Department of Transportation

Frequently Asked Questions

What is a disability?
A disability is physical or mental impairment that substantially limits a major life activity. Major life activities may include but are not necessarily limited to life functions such as caring for oneself, performing manual tasks, walking, seeing, hearing, speaking, breathing and learning.
What are some statistics of disability populations in New Jersey by county and Metropolitan Planning Organizations (MPOs)?
The New Jersey Department of Transportation (NJDOT) utilizes data from the American Community Survey, which provides up-to-date information about the social and economic needs of communities; how people live -- our education, housing, jobs etc.

An MPO is a federally-mandated and federally-funded transportation policy-making organization in the United States that is made up of representatives from local governments and governmental transportation authorities. New Jersey has three MPOs which represent the corresponding 21 counties: South Jersey Transportation Planning Organization (SJTPO) - Atlantic, Cape May, Cumberland and Salem Counties; North Jersey Transportation Planning Authority (NJTPA) - Bergen, Essex, Hudson, Hunterdon, Middlesex, Monmouth, Morris, Ocean, Passaic, Somerset, Sussex, Union and Warren Counties; Delaware Valley Regional Planning Commission (DVRPC) - Burlington, Camden, Gloucester and Mercer Counties.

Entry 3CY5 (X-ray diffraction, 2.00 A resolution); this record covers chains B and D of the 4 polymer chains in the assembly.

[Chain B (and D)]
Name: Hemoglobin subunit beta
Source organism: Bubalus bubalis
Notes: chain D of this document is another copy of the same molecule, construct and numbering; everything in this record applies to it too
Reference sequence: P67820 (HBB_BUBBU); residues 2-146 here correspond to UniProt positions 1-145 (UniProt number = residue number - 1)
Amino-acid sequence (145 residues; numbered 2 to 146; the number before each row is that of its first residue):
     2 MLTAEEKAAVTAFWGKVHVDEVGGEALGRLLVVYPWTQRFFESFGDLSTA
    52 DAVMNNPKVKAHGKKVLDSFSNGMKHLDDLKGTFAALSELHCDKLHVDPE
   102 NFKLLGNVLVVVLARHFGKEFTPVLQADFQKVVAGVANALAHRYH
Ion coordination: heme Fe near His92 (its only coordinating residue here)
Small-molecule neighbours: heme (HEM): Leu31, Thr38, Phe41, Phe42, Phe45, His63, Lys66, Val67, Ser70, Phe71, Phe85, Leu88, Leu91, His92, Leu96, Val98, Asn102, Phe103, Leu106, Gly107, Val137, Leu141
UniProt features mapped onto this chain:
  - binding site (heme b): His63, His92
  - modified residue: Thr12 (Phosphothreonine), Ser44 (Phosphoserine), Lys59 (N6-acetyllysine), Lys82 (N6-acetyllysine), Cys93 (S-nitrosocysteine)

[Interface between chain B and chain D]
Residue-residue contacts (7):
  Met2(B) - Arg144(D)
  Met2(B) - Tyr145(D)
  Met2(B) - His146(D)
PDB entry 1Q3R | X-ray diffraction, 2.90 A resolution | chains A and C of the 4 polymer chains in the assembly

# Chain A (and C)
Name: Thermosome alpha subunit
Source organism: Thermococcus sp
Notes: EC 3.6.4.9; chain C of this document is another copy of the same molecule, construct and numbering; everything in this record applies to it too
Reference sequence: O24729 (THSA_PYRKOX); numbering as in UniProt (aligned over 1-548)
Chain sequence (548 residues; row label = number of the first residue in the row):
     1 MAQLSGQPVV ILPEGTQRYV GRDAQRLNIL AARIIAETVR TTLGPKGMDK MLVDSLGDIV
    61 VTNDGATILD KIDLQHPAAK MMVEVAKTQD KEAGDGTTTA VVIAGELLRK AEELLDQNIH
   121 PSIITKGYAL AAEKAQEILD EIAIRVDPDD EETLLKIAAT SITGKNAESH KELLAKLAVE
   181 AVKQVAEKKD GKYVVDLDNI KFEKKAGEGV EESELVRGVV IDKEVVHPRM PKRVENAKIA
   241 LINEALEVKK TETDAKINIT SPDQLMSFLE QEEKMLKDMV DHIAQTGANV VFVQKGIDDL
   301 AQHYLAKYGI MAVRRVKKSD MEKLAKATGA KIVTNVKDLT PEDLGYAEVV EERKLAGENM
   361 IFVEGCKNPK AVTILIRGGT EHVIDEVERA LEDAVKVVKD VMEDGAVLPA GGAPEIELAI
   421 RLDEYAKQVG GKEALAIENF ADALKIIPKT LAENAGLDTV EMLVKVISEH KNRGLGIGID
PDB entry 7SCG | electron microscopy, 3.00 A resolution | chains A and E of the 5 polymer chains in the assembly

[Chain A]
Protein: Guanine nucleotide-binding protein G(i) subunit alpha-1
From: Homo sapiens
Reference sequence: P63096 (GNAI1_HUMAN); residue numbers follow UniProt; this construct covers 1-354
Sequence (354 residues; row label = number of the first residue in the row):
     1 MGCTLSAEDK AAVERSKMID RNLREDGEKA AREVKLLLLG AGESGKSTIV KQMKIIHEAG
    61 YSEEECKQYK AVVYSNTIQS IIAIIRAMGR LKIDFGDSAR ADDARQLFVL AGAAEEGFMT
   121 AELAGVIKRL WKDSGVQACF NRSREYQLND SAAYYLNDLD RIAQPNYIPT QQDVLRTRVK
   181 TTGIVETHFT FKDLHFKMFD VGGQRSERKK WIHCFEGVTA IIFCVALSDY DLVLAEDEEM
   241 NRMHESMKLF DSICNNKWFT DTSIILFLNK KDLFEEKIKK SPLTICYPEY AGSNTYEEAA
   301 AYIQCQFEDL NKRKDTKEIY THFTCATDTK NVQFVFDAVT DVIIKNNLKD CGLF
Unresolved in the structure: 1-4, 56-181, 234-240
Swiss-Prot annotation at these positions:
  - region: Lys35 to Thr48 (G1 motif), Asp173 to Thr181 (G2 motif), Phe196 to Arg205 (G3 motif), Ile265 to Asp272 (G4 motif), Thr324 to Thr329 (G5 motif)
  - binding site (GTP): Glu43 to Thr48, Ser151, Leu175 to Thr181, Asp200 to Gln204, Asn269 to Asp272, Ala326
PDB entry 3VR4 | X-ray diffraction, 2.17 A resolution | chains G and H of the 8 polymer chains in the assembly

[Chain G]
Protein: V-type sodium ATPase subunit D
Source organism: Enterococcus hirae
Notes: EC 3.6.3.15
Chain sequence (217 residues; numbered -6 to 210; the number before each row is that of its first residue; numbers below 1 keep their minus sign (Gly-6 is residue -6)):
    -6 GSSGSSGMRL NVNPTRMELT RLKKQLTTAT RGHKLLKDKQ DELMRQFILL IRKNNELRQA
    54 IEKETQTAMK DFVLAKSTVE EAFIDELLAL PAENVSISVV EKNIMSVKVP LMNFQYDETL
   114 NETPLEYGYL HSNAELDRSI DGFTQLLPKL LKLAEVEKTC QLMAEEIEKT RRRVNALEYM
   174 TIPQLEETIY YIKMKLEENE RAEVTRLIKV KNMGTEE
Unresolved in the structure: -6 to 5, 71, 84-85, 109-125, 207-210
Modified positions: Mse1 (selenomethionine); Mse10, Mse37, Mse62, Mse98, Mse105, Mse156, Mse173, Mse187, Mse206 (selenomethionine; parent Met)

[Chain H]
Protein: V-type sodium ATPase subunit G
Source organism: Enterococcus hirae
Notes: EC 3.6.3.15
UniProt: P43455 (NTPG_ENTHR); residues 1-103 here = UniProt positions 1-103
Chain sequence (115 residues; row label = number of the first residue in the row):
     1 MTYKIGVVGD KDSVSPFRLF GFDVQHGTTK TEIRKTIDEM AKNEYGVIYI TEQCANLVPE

Does the Americans with Disabilities Act (ADA) apply to State and local governments?
Yes. Title II of the ADA applies to all State and local governments, their departments and agencies, and any other special purpose districts of State or local governments. It explains the requirements of Section 504 of the Rehabilitation Act of 1973 for public transportation systems that receive Federal financial assistance, and extends coverage to all public entities that provide public transportation, whether or not they receive Federal financial assistance. It establishes detailed standards for the operation of public transit systems, including commuter and intercity rail (AMTRAK).
When did the requirements for State and local governments become effective?
They became effective on January 26, 1992.
How does Title II affect participation in a State or local government's programs activities and services?